48. We conclude that the failure of the European Union to designate the PKK as a terrorist organisation provides fuel for Turkish paranoia about European designs on the territorial integrity of the Turkish state. This failure also prevents the EU from being able to act effectively to promote Kurdish cultural rights and to speak in support of those within Turkey who are unfairly labelled as terrorists because they promote those rights peacefully. We recommend that the Government urge its EU partners to designate the PKK and DHKP-C as terrorist organisations as soon as possible. At the same time, we recommend that the Government remind Turkey that an organisation or individual should only be labelled terrorist if it uses or threatens to use violence to achieve its ends.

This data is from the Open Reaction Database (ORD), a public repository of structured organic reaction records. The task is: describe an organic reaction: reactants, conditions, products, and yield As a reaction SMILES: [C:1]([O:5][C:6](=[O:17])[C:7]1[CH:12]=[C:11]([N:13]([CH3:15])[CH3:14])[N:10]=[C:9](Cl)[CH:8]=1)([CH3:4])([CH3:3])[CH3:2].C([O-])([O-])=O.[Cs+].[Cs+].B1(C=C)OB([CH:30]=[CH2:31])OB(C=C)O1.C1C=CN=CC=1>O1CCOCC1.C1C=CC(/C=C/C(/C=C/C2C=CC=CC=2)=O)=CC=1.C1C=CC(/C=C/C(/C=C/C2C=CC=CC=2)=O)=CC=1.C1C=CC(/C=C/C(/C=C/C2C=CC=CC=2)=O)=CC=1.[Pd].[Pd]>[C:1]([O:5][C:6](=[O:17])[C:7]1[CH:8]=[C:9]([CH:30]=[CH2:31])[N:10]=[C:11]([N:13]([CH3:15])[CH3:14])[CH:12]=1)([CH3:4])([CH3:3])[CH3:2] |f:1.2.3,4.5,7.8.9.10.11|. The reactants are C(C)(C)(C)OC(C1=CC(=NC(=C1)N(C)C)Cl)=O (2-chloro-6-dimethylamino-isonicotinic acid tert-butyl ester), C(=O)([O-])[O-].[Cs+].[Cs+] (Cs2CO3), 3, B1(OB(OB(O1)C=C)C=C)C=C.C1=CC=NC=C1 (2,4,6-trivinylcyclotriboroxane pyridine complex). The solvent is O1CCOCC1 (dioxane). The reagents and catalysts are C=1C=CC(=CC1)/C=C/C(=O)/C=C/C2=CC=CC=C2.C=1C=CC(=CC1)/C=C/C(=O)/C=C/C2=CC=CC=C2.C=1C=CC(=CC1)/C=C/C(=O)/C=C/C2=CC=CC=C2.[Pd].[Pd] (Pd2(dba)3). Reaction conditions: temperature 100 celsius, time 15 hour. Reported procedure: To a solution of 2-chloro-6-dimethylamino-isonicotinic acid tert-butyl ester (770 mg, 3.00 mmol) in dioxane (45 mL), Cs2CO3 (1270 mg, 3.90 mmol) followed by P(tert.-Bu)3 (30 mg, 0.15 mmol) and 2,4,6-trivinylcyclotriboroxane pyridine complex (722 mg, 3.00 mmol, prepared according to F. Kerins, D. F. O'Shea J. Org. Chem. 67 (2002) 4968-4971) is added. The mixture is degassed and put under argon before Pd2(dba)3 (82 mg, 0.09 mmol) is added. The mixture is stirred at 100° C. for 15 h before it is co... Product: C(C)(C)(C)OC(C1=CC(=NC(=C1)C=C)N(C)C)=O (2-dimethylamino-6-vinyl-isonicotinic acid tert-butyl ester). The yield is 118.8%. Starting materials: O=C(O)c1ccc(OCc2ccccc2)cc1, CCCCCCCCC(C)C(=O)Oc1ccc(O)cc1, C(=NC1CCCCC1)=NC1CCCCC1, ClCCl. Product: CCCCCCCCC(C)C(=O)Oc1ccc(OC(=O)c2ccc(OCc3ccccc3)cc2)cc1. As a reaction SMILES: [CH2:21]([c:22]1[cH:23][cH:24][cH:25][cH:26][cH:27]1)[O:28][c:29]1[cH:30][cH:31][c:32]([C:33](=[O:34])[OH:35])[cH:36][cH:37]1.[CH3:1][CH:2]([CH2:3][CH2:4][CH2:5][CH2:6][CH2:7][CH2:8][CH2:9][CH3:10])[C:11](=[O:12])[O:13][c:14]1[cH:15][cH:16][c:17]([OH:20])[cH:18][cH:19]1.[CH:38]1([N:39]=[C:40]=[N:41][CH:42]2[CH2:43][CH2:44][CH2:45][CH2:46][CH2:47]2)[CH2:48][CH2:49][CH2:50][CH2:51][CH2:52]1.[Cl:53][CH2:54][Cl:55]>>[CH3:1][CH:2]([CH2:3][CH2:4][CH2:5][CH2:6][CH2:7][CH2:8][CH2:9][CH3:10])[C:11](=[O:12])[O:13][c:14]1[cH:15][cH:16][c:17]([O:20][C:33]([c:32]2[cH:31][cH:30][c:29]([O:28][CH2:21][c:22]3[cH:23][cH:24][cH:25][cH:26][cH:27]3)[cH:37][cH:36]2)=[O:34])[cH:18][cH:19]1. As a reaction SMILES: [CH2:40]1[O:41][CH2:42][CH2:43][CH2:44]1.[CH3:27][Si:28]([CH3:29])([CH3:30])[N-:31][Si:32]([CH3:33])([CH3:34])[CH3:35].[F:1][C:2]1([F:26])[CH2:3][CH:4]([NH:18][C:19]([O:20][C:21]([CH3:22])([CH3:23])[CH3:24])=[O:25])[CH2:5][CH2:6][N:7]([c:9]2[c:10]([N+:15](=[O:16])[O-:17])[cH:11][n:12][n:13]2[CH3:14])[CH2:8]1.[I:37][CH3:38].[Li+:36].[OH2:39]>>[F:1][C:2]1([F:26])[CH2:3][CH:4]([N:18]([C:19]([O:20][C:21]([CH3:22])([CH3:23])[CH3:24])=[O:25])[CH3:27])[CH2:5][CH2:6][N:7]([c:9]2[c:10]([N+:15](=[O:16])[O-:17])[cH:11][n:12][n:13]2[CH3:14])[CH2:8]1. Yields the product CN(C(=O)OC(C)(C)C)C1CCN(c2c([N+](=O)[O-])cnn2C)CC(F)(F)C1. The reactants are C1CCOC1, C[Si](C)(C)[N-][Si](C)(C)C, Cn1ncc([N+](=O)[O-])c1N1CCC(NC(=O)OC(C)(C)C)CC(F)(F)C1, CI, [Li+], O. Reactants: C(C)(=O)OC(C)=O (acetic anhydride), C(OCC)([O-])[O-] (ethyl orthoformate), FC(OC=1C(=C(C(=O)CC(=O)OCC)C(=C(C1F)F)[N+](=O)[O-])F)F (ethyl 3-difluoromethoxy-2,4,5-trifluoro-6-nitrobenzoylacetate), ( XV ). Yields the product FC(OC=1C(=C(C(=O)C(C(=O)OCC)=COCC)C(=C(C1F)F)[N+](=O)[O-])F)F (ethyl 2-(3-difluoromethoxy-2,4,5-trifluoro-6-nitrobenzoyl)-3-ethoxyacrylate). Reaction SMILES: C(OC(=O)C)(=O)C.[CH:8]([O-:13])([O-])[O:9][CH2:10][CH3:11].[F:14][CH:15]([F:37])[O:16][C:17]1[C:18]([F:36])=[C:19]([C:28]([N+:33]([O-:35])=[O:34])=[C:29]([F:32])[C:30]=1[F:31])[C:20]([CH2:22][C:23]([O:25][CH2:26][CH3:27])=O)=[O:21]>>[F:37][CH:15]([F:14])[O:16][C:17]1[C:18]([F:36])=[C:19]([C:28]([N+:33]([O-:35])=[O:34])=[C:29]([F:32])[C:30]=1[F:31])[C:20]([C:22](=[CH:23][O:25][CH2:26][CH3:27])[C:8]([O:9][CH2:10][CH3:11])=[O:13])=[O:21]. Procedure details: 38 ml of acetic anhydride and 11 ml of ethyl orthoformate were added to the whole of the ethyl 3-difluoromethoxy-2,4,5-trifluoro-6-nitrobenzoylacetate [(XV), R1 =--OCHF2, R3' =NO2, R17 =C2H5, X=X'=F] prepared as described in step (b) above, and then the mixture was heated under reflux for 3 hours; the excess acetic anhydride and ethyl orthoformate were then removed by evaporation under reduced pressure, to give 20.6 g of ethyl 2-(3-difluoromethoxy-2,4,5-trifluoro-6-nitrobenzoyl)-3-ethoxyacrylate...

49. Amnesty International writes that "any peaceful expression of views, even concerning the political structure of the state and possible secession should be permitted".[60] Given the recent conflict in the south-east of Turkey, The Turkish authorities should perhaps be allowed a small measure of understanding if they are unwilling to permit demands to be made publicly for a separate Kurdish state, even if these demands are made peacefully. But Turkey's recent history of terrorism and internal struggle should not used as a reason to deny the Kurdish population cultural rights as a minority within the Turkish state.